Playing opposite Spiziri is Jason Fulmer, whose understated approach lends Captain von Trapp an aura of decency and kindness that makes him, even at his most paternally autocratic, touchingly human. Fulmer’s singing is rich, melodic and heartfelt, and his performance of “Edelweiss” near the show’s end brought many in the audience near to tears.

Captain von Trapp’s seven children are played by a terrific band of local kids who give performances as polished as those of many adults in local theater. (The roles of the six youngest children are split into two casts, with each cast of children performing on alternating weekends.) The oldest child, Liesl, is played by Nicole Allen, whose performance is one of the standouts in this show. She performs with the exuberance of the teenager she portrays, but she sings with a mature, accomplished voice.

It’s no surprise, then, that Liesl’s duet with Rolf Gruber (Ronnie Schronce), “Sixteen Going on Seventeen,” has the infectious energy of a high school crush, or that Leisl’s duet with Maria, a reprise of the same song, is among the most beautifully performed in the show. And who can resist when all seven children sing “Do-Re-Mi” or snuggle in Maria’s bed through a thunderstorm singing “My Favorite Things” in what looks like the coziest pajama party ever seen on stage?

There are simply too many highlights in this production to give them all adequate mention. Suffice it to say that Connie Bowman is perfectly patrician as the comic snob Baroness Schrader. Alan Hoffman turns in a fine piece of character acting in his portrayal of von Trapp family friend Max Detweiler. Kevin Wheatley is utterly chilling as Nazi henchman Herr Zeller (this role is split with Thurman Rhodes). Katy Smith is flighty and funny as Sister Margaretta, while Mary Armour-Kaiser performs the role of Sister Berthe with her usual energy and comic flair. Judy Smith pulls a delightful double-play in her roles as Sister Johanna and housekeeper Frau Schmidt, and Peg Blacker sings beautifully in her role as the Mother Abbess (a role split with Melynda Burdette).

This final collaboration between Rodgers and Hammerstein made the Trapp family singers famous world wide. The play won eight Tony Awards, including Best Musical, Book and Score, and the movie version became the most popular movie musical of all time. Chesapeake Music Hall’s outstanding production of The Sound of Music brings back to life the magic of this now-classic tale.

Playing through June 29, at 8:30pm F; 8pm Sat.; 2:30pm Su; 1pm occasional Weds. @ Chesapeake Music Hall, 339 Busch’s Frontage Road, Annapolis. $30.50-$33.50; rsvp:

Directed, produced and choreographed by Sherry Kay Anderson. Assistant director: Tere Fulmer. Musical director: Anita O’Connor. Costumes: Judi Drinks. Sets: Karel Richardson and Michael McGranahan. Lighting: Garret R. Hyde.

Performers in Moon Over Buffalo: Ed Kuhl as George, John Parry as Howard and Heather Tuckfield as Charlotte.
2nd Star’s Moon Over Buffalo
by Carol Glover

2nd Star Productions can be counted on to have great fun with comedy, especially farce. Their current production of Moon Over Buffalo by Ken Ludwig is energetic and full of physical humor, much as was their production of Ludwig’s Lend Me a Tenor last spring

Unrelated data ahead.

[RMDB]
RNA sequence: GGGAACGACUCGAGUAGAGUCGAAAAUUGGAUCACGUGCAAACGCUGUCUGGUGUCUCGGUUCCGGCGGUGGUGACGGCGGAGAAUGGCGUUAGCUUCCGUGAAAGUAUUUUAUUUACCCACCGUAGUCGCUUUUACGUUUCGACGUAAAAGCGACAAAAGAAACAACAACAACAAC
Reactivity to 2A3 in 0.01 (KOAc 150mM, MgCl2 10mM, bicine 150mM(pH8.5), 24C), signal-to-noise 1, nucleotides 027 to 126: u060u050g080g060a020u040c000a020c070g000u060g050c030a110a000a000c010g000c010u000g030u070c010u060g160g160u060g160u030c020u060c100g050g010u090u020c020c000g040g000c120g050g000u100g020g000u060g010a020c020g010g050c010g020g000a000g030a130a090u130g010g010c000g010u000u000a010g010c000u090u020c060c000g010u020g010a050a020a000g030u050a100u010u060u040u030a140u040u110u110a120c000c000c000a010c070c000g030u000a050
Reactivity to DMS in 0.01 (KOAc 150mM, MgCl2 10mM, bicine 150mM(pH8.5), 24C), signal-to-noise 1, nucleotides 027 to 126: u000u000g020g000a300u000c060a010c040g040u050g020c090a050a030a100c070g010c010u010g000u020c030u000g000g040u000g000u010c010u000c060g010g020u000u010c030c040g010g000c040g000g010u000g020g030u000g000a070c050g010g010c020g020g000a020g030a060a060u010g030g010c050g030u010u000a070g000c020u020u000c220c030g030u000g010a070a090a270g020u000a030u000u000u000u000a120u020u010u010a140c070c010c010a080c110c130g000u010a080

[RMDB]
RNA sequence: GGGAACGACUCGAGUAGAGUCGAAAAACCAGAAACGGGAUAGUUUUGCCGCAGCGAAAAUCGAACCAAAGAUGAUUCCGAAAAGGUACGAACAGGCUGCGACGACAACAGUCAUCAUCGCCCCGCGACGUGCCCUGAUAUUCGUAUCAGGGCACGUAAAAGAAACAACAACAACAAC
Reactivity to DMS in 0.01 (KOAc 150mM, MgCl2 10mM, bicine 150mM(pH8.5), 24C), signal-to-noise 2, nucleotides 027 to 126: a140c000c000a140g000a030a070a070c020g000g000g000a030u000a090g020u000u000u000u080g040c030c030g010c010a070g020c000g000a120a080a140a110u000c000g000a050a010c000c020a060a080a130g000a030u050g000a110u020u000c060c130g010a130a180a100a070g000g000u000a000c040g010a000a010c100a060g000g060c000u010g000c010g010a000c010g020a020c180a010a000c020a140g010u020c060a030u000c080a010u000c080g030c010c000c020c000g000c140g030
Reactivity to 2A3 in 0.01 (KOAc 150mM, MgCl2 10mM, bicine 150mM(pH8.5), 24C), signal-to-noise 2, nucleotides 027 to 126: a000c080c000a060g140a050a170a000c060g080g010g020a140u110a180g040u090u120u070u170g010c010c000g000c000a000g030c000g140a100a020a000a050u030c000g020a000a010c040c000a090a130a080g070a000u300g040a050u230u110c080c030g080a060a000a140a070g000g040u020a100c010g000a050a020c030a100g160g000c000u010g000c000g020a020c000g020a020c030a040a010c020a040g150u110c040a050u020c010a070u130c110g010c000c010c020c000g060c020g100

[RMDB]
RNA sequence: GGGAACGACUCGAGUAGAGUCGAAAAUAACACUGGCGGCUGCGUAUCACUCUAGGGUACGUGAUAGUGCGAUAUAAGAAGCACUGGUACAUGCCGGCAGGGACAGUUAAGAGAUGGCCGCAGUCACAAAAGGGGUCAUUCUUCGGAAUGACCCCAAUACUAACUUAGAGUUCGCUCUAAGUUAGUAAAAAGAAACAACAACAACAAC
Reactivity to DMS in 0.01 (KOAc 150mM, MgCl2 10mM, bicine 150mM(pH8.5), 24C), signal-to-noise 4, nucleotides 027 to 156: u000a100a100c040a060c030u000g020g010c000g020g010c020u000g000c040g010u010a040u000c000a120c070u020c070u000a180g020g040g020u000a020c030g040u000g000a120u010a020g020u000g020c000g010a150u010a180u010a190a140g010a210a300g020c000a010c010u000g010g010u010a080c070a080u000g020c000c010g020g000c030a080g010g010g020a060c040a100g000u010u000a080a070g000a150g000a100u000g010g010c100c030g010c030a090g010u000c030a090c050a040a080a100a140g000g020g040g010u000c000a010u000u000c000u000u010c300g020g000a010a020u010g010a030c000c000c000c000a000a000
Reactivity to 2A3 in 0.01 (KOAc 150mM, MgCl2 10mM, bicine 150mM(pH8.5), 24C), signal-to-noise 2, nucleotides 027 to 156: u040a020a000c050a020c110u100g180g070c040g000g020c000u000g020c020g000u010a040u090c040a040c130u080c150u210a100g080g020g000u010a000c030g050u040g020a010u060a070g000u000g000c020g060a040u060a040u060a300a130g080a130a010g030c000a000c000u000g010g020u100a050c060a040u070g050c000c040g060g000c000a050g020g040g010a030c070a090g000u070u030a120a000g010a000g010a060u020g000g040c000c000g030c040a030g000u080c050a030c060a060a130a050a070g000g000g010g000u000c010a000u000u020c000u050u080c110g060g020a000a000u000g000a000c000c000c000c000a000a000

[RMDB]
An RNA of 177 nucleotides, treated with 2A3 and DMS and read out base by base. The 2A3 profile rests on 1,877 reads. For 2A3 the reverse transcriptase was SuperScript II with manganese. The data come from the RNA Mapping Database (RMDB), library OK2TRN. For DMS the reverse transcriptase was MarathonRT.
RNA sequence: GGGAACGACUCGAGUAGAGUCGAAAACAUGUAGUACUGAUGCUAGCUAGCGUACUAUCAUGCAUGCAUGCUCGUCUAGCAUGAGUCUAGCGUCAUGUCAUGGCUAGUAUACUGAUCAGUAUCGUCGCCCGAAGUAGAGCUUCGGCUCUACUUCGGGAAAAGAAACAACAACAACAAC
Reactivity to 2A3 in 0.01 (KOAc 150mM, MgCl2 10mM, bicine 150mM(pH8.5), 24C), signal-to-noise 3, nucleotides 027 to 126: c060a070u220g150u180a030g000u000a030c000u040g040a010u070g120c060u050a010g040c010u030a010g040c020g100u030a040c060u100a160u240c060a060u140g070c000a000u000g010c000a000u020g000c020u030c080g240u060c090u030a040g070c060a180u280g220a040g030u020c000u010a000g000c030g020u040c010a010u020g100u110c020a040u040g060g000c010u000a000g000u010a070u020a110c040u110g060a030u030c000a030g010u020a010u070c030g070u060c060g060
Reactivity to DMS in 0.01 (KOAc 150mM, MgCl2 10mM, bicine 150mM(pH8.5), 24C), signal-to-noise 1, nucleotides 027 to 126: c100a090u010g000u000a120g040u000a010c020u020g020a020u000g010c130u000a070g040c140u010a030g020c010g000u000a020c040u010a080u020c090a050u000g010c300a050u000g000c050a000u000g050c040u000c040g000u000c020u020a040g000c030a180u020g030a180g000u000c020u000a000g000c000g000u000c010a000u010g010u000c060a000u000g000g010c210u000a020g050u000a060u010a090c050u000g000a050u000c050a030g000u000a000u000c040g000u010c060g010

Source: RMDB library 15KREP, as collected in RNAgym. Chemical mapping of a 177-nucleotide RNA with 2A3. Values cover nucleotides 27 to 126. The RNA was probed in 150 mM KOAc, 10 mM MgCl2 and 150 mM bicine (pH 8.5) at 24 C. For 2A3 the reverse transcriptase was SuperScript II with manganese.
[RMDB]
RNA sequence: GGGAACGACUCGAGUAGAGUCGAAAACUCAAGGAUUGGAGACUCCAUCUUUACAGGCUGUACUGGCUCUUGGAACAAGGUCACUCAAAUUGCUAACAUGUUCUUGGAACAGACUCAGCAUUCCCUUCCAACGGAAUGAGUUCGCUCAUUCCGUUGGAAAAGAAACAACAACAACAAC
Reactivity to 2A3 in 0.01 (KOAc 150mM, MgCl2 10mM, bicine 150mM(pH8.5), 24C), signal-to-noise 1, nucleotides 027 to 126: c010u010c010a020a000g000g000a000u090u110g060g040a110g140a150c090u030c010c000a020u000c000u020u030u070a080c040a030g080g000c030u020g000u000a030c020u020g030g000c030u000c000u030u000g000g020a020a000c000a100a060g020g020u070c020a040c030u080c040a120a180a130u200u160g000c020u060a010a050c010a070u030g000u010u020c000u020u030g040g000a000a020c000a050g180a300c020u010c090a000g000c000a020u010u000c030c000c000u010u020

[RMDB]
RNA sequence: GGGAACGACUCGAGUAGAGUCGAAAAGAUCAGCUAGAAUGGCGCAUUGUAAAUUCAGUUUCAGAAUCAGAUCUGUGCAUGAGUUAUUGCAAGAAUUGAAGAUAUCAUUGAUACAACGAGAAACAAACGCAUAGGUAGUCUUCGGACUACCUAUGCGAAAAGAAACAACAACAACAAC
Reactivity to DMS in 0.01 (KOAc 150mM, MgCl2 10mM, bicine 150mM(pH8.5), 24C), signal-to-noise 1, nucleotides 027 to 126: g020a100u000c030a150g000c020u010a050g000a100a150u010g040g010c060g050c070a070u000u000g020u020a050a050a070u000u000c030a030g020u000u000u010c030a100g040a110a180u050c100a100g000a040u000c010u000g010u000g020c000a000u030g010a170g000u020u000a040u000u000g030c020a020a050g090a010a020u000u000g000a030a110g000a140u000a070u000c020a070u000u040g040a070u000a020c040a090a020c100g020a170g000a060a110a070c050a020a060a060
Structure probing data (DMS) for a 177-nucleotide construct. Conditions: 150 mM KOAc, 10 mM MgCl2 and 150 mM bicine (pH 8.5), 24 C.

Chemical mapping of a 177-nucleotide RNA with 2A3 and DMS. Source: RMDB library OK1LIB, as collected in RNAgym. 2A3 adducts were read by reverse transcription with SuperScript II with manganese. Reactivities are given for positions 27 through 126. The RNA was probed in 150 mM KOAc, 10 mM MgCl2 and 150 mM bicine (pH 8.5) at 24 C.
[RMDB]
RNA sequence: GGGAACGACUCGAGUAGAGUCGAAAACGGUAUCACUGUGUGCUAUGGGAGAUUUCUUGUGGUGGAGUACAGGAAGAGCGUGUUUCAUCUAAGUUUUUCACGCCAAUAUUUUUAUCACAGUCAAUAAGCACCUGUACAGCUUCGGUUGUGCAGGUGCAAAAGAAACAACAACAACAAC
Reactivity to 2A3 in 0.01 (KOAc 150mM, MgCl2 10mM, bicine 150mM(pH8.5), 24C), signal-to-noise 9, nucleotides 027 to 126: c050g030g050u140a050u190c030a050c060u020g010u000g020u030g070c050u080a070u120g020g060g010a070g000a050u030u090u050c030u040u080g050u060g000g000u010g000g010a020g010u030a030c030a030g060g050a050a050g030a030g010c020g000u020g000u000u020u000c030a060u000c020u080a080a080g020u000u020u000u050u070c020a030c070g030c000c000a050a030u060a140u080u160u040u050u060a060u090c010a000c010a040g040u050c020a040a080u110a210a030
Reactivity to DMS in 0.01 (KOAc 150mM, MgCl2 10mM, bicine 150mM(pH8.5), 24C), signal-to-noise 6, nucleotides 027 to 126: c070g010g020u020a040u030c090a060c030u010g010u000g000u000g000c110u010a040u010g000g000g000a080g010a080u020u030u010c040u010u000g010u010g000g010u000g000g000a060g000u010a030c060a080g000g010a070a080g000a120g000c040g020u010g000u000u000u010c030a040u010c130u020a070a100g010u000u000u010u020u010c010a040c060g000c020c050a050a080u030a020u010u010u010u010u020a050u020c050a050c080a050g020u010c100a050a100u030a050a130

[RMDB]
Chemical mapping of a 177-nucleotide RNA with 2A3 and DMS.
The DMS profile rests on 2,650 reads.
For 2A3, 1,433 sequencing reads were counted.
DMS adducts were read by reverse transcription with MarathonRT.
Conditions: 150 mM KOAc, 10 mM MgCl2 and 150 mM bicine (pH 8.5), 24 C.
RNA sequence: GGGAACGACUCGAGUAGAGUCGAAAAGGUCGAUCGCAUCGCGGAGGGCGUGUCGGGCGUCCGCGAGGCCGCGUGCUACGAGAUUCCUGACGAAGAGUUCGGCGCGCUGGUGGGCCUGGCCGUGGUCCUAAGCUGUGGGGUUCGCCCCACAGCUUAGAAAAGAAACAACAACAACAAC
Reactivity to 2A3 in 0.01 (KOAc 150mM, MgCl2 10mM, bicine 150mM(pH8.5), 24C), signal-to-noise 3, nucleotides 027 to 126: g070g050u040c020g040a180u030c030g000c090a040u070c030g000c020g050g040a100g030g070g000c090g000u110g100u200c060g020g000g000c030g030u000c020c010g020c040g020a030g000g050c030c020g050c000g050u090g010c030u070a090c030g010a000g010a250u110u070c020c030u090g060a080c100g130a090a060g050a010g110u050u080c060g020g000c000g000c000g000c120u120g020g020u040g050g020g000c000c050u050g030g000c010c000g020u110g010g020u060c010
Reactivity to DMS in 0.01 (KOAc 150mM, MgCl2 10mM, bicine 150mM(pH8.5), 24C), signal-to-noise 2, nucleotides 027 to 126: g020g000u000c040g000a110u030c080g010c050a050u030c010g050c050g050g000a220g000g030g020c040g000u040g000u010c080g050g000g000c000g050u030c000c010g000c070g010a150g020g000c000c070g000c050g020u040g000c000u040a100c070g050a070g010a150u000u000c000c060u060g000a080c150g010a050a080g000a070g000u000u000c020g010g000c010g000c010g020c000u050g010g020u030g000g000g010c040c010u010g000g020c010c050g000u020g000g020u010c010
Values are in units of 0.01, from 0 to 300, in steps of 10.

How the mighty have fallen. Charlotte (Heather Tuckfield) and George Hay (Edward Kuhl), former stars, are playing rep in the city of Buffalo, New York. It’s the Green Room — where actors gather when not on stage — of Erlanger Theatre in Buffalo most of the action takes place.

George has dallied with young star Eileen (Nancy P. Dall), who becomes pregnant. Charlotte is pursued by lawyer Richard Maynard (Jack Degnan). Daughter Rosalind (Dani Wildason) drops by with her fiancée weatherman Howard (John Parry). Meanwhile, Rosalind’s ex-lover, company actor Paul (Todd Cunningham) has the unenviable task of peacemaking between the Hays while winning back Rosalind’s love. Into the mix Ludwig throws George’s mother-in-law, Ethel (Irene Patton).

As the Hays and company struggle in Buffalo, Ronald Coleman has broken his legs while filming in Hollywood. George is being considered as Coleman’s replacement. Famed movie director Frank Capra (It’s a Wonderful Life) is on his way to Buffalo to watch George’s performance. In one of many little mistakes in a series of side-splitting gaffes, weatherman Howard is mistaken for Capra.

Mistaken identity, marital infidelity and too much booze all mix together on a set with four doors and two hallways. Thus a hilarious game of hide and seek ensues.

Moon Over Buffalo is not as high energy and stylish as Lend Me a Tenor, but Ludwig has included plenty of laughs and a glorious drinking scene, which highlights Kuhl’s comedic talents. Kuhl is an expert at physical comedy as he hides behind the sofa, slinks along the floor or stretches out for a massage. His behind-the-back fun poking at his mother-in-law provides some of the funniest moments of the evening.

As the mother-in-law and hard-of-hearing grande dame of a theatrical family, Patton demonstrates that mature actresses can perform with verve in the right role. She is hilarious in her interactions with George, her granddaughter Rosalind and Rosalind’s fiancée. Patton has such a sly, off-the-cuff way of tossing her lines that I’m sorry she doesn’t have more of them.

Flamboyant Heather Tuckfield plays the star’s role to the hilt. She looks, moves and speaks like a true diva, exudes the fiery spirit first shown when she played Maria in Lend Me A Tenor. Then she was the fire cracker brunette Italian wife. Now she’s the wronged blonde wife.

Before a house packed despite a drenching downpour, 2nd Star continued its formula for stage magic: high energy, competent casting and lots of hiding places.

Directed by Charles W. Maloney. Produced by Jane B. Wingard. Set design: Lynne E. Wilson. Lighting and sound design: Garrett R. Hyde. Costumes: Jane B. Wingard. With Al Chopey, Shannon Webber, Joanne Wilson.

Copyright 2002
Bay Weekly